For fans of the show, the answer is a relentless yes.
Of course it matters, they would say. To me – it depends. I’ve always viewed Bill & Ted as a collection of randomized skits held together by a loosely defined plot. The point was to tap into as many pop culture references as possible in an allocated time limit of twenty-five minutes, and when that’s your modus operandi, well, you’re bound to forego a bit of plot and cohesiveness here and there. Fans of the show obviously have higher expectations, and for Universal, the bar may have been set too high in 2012 that succeeding it in 2013 may have been a daunting task. Could they have done it? Sure. But I don’t think this year’s show continues that linear progression just yet.
Think Christopher Nolan’s 2009 blockbuster sequel The Dark Knight and his 2012 follow up The Dark Knight Rises. Though both films have been critically acclaimed by critics empirically (which may not be applied to Bill & Ted, admittedly), you can’t help but think Nolan’s 2013 film suffered fan backlash as a result of his 2009 film’s colossal success. While you may argue that both films are successful in their own right and that the dip in quality from 2012’s Bill and Ted to 2013 is far more dramatic than Nolan’s dip from 2009 to 2013 (in which I offer a slight concession), I think my overarching argument stands. It’s hard to top a seemingly perfect formula.
Plot aside (since you’re probably dying to know what I – and what many other fans – universally enjoyed), when it comes to sheer technicality – 2013 leads the pack by a far margin. Much praise has been said about the elaborate lighting rigs used during the latter half of the show, and I agree, they’re very impressive. Far beyond what has been done before.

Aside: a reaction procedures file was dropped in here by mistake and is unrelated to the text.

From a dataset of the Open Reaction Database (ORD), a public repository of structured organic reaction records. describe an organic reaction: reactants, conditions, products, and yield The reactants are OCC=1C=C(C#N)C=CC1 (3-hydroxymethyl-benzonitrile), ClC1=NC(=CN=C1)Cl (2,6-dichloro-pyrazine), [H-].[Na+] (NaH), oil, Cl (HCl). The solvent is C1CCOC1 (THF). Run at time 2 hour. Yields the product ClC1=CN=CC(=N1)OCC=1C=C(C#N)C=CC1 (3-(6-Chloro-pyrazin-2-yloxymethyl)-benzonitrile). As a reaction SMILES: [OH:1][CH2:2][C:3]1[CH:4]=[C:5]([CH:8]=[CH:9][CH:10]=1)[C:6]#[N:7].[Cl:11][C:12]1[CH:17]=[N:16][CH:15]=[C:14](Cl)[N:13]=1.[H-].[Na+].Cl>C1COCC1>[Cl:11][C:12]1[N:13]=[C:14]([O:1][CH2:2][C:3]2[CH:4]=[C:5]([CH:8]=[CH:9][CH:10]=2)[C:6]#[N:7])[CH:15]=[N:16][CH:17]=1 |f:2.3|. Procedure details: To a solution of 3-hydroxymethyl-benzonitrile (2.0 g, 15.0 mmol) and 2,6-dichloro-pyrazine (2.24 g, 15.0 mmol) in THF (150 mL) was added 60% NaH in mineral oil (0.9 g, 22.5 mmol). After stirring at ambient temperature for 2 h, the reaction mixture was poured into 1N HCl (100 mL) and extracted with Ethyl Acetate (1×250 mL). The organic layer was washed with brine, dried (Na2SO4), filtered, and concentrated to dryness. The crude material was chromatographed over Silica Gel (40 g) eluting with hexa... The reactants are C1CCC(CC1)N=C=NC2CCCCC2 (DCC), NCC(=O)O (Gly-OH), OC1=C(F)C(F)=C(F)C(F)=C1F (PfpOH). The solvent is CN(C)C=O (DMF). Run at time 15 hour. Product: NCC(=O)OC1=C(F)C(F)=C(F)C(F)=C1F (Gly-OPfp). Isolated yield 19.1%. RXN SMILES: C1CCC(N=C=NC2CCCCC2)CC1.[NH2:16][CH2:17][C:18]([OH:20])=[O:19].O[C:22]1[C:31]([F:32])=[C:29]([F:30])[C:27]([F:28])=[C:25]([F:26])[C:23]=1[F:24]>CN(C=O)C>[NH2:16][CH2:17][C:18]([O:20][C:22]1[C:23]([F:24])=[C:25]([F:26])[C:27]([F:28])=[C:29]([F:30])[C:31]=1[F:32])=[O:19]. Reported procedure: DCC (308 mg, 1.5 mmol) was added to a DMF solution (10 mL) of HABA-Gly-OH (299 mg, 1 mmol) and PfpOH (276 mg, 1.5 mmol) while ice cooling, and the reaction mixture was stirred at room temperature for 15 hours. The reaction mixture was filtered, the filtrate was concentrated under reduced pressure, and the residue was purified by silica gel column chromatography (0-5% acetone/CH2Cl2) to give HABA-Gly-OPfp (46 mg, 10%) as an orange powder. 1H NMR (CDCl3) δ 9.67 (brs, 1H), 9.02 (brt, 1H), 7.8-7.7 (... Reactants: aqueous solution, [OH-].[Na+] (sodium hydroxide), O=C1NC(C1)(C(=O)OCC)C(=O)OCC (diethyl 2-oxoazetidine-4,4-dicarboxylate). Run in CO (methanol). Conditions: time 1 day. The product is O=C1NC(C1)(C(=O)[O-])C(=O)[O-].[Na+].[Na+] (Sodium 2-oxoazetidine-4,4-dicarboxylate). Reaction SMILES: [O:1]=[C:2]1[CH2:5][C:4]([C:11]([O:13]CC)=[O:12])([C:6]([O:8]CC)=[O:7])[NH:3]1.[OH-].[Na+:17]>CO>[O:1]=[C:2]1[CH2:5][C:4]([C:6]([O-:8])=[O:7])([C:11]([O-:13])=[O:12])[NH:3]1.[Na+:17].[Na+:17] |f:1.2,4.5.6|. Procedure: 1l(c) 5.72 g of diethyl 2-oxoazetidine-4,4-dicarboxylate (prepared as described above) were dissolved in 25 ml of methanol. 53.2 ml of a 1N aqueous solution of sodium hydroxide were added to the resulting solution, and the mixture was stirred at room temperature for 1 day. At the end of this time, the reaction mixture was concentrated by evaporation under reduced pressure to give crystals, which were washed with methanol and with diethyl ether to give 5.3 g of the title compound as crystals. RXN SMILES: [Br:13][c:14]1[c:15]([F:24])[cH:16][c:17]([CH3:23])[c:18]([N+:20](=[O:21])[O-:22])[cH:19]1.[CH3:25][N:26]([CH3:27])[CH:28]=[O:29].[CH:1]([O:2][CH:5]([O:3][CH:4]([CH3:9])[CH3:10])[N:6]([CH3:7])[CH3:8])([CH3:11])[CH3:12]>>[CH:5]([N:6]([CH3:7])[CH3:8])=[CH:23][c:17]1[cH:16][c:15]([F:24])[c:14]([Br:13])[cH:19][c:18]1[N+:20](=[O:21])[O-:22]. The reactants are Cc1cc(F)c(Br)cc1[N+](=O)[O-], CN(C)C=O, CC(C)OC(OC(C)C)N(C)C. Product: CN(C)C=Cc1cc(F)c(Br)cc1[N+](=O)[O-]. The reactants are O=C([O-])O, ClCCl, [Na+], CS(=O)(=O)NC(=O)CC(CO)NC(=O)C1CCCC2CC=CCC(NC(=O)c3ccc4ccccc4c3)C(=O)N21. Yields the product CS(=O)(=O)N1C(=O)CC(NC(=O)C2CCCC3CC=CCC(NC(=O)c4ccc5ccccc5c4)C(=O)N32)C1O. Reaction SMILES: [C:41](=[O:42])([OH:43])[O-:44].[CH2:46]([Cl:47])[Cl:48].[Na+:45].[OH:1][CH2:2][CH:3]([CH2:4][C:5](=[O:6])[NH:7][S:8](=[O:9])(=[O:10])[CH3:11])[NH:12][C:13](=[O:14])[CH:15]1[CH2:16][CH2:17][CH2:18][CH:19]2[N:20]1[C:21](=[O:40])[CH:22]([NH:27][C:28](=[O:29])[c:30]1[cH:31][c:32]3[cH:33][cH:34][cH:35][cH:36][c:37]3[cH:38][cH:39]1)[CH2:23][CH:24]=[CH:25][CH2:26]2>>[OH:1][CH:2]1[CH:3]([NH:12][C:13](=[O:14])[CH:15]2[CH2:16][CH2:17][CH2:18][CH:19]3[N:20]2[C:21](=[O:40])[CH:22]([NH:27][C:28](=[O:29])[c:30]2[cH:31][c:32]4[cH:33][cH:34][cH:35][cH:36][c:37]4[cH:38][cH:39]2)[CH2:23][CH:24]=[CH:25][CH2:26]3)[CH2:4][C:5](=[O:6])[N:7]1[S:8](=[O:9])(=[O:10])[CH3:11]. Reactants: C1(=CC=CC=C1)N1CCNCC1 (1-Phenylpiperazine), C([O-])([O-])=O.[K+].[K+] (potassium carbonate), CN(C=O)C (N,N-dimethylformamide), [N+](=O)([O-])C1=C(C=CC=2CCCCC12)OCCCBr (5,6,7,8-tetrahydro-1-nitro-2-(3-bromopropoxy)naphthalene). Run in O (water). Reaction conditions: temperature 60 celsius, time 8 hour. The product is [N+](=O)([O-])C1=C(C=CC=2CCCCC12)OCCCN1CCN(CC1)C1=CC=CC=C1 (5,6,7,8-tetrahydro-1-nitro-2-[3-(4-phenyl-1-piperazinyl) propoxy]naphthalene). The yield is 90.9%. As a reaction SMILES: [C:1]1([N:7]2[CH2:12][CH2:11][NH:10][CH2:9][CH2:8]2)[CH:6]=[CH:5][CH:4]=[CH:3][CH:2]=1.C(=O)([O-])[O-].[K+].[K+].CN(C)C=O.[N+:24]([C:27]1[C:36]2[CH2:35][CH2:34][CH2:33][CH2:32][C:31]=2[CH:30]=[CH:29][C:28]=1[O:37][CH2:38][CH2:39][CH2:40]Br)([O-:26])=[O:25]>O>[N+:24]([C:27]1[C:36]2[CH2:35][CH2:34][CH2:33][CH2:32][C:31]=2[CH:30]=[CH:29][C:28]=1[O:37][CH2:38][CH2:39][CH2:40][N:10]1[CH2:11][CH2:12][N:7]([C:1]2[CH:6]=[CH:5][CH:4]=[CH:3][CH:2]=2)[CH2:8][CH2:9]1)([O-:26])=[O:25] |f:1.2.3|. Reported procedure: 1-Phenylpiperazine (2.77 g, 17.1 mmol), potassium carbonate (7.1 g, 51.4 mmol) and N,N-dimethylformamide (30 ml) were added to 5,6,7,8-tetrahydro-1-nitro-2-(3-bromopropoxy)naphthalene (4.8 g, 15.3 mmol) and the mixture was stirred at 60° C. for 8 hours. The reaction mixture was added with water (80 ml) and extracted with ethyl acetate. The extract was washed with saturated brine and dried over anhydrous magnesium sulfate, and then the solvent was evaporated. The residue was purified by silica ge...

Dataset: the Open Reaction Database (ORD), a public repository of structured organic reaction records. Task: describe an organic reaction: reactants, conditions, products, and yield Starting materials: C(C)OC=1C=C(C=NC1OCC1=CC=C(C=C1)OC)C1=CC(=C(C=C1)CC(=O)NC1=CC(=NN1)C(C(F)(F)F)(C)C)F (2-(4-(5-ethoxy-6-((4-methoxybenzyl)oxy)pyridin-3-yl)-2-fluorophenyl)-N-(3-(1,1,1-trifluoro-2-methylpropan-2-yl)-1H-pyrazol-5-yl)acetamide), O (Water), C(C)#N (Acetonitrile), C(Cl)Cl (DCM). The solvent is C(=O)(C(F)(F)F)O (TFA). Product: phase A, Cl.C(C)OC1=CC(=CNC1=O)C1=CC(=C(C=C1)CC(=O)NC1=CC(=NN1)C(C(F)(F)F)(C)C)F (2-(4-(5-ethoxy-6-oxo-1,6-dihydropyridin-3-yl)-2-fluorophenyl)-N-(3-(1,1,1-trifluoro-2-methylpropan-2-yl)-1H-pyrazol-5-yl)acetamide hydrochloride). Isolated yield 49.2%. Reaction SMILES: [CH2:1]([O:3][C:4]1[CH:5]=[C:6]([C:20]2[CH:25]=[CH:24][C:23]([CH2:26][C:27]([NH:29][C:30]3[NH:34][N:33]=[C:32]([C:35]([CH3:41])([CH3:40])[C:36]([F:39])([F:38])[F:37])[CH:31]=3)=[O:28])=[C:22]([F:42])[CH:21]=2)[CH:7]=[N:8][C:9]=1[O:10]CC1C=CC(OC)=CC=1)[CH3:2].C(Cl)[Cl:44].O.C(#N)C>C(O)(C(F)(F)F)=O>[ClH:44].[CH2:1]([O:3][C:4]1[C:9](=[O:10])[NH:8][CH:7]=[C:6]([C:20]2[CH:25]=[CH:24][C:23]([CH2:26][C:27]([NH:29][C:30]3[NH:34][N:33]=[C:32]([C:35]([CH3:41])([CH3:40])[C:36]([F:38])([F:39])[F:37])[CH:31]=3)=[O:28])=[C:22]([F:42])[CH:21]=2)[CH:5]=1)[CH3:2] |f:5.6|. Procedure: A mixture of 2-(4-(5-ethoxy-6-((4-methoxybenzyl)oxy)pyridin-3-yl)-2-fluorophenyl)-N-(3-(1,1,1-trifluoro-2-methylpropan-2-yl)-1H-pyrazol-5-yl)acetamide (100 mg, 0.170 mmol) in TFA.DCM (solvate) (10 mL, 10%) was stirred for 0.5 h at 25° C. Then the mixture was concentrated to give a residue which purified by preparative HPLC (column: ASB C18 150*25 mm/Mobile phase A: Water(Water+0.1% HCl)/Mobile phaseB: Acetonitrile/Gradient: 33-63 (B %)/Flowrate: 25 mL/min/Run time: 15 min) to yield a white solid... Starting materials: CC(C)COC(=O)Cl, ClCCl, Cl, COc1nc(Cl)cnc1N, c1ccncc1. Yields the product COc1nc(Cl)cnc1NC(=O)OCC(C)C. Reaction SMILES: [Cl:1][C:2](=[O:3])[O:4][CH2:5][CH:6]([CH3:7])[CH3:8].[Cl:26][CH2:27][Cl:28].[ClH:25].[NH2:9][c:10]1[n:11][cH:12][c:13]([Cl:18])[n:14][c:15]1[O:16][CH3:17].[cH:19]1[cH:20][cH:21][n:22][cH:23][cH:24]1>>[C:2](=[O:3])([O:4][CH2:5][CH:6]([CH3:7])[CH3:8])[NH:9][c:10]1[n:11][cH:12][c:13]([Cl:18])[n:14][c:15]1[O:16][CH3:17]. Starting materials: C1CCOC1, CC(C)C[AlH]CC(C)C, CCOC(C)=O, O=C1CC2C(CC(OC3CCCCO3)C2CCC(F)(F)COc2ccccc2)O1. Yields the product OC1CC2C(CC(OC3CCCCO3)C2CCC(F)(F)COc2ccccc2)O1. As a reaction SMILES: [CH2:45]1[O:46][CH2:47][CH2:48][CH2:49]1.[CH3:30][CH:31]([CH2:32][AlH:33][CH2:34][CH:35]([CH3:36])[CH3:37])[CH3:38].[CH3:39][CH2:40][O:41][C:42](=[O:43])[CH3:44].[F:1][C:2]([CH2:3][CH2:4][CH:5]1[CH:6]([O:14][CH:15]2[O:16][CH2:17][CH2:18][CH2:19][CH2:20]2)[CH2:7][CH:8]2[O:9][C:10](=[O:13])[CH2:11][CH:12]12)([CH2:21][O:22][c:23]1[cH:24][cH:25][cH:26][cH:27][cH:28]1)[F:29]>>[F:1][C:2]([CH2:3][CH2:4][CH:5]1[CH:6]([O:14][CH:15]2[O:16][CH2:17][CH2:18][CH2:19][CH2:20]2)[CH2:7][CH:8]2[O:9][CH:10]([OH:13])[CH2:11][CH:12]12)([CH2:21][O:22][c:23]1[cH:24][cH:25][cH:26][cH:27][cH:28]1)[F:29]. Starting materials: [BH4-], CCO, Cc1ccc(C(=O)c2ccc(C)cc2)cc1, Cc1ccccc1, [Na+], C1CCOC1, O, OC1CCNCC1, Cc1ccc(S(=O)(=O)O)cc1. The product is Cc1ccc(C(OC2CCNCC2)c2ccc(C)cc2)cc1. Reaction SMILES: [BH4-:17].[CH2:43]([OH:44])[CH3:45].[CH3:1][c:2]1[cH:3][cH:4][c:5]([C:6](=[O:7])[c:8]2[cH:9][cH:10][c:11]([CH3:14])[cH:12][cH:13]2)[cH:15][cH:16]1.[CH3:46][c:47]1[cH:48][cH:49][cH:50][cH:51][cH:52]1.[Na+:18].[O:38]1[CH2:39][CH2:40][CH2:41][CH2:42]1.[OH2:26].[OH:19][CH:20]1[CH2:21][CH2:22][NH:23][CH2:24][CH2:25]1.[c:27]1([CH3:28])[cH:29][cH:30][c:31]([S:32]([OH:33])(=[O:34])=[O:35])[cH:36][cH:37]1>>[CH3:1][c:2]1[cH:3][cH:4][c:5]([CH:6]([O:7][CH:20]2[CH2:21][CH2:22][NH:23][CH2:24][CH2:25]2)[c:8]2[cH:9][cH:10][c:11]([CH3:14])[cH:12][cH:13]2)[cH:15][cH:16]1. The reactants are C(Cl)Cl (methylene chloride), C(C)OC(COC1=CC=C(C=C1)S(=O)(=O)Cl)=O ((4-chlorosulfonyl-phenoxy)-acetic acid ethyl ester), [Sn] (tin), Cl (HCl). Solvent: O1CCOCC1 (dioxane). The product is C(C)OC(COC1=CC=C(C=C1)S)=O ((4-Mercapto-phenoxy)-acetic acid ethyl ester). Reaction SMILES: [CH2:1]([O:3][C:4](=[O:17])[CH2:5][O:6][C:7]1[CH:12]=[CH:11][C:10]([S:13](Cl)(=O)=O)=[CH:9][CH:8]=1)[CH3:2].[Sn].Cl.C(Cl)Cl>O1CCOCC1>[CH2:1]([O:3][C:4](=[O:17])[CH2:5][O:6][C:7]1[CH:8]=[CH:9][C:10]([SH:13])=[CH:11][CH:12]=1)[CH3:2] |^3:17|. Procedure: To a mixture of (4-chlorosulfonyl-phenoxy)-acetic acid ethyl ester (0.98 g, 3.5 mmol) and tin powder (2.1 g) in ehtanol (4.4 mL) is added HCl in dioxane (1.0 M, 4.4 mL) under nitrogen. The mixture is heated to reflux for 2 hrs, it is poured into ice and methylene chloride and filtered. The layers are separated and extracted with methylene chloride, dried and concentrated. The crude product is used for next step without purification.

And the Gatsby scene? Pure perfection. I don’t want to give too much away since it’s difficult for me to even describe without giving the scene its due credit, but suffice to say, it’s the perfect blend of chorography, technicality, music, and dance if I have ever saw one. Very impressive, and the audience ate it up. It’s just a shame they couldn’t sustain that perfection throughout the entire show.
Of course, I think it also goes without saying that the performers and dance routines were top notch as always. Absolutely no negatives there, and the cast’s enthusiasm and drive couldn’t haven’t have been higher. It’s the plot that remains the sore point of contention throughout this entire review.
So in the end, 2013 may be a perfectly good show relative to previous installments, but I couldn’t help but think that 2012 may have set the bar too high – turning an otherwise average show into one that’s subpar in the eyes of many fans. Either way, while I thoroughly enjoyed myself throughout the show, I could still understand the frustration of eager fans waiting for something successively better after last year’s wildly successful run.
In the end, I – and the audience (judging from their reactions) – were both entertained, and that’s what ultimately matters.
Jon Fu is the editor-in-chief of Inside Universal.
Jon originally founded InsideUniversal.net in 2006 as a summer hobby aimed at providing families and fans a resource for all things “Universal Studios Hollywood.” Since then, the website has taken him throughout the United States and around the world – including to places like Universal Orlando Resort, Universal Studios Japan and Universal Studios Singapore.
Jon currently resides in Santa Cruz, California with his bamboo plant. You may reach him at firstname.lastname@example.org.